Alumni Notes


Conversing with Grandmother Beloved by Critics

Finding a niche in the acting world wasn’t easy for Libby Skala ’89. “When I graduated, I went straight to New York, but after going to a few cattle call auditions for huge shows, I was miserable,” she says. “Even if I walked into the room knowing I had something to offer, I would sit in line and look at everyone else, thinking ‘I would cast her…she’s perfect!’ Finally, I began to wonder why I was there.” Finding the relentless competition and insipid lines demoralizing, Skala headed out west.

Landing in Seattle, she found herself working as a body double on the television show “Northern Exposure.” Although some of her friends were star-struck, Skala wasn’t enamored with the job. Her sole task was walking through star Janine Turner’s movements so the technical staff could adjust lighting and recording equipment—while Turner relaxed in her trailer.

“It was like boot camp,” says Skala. “We’d film out in the wilderness for a couple of days each week, and we’d be in the snow for 18 to 20 hours straight. Many of the guys on the technical staff were apparently not exposed to women much, so there was a lot of cat-calling and harassment.”

Compelled by her experiences, Skala became determined to succeed as an actor on her own terms. With encouragement from an acting coach, she began developing a one-woman show based on her relationship with her grandmother, Lilia Skala. The elder Skala had led a remarkable life—she was Austria’s first female architect, a successful stage actor in Europe, a Nazi refugee, an immigrant to America, and an Oscar-nominated actor. A show based on the extraordinary matriarch seemed like the perfect way for Libby to forge a unique career.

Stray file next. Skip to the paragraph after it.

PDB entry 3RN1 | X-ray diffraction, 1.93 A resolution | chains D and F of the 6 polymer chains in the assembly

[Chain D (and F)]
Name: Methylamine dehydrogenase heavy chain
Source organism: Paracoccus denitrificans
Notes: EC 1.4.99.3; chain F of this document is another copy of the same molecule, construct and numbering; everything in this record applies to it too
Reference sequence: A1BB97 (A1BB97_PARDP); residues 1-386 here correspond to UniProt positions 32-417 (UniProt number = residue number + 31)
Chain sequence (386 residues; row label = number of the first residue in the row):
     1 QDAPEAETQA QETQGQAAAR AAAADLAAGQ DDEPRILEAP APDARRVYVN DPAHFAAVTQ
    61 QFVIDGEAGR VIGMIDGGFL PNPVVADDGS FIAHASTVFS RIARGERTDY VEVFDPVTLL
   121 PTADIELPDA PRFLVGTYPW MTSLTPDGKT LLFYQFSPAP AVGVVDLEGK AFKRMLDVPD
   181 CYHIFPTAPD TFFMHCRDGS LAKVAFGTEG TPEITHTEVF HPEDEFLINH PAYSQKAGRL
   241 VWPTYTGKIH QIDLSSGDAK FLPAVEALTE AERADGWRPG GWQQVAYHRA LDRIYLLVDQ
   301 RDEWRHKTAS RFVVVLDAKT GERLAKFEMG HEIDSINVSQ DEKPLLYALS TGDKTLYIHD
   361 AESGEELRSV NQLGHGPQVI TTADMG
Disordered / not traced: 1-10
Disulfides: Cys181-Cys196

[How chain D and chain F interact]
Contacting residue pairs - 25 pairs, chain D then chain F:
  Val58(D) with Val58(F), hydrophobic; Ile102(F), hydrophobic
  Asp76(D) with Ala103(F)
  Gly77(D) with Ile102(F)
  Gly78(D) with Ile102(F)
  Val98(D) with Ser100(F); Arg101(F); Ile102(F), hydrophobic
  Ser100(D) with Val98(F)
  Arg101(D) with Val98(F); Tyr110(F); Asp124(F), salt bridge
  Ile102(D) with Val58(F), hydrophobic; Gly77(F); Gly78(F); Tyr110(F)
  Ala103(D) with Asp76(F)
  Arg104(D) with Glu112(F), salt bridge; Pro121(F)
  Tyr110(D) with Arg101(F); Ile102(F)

The resulting work is Lilia!, a poignant series of monologues and imagined dialogues between Libby and her late grandmother. The play is unconventional: Skala plays both characters and produces the show, the script is continually changing, and the set consists of three chairs. Since opening the play two years ago, she’s performed it nonstop in New York, Los Angeles, London, Toronto’s Fringe Festival, and elsewhere.
The show has become a critical (and financial) success. Reviewers have praised the raw emotion of Lilia! as well as Skala’s ability to play both characters flawlessly. Canada’s CBC Radio said, “Her ability to transform herself from her 90-year-old grandmother into herself as a child…is absolutely magical and alchemical.”

Of course, success has not come without frustrations. Self-producing the play means added stress. “One night, I did the show when there were only 12 people in the audience, and it was the most inspired performance,” she says. “They went so crazy that they must have called everyone they knew, because the next day there were people lining up out the door and sitting in the aisles. As the producer, I should have made an announcement thanking people for bearing with us, but instead I jumped right into performing. I was so tense, that by the middle of the play I wanted to scream just to let it out.”

For the most part, though, Skala says carving out her own niche has been rewarding. It’s also brought her rave reviews from her harshest critics—her family members. “When my grandma’s sister saw it several years ago as a work in progress, she told me, ‘Honey, it’s terrible. Number one, you’re not a star, and one-woman shows are star vehicles. And number two, nobody’s ever heard of Lilia Eskala.’ Recently, though, she saw the show in its developed form.”

Her latest reaction?

“Honey, it’s perfect.”

—Peter Meredith ’02

back to top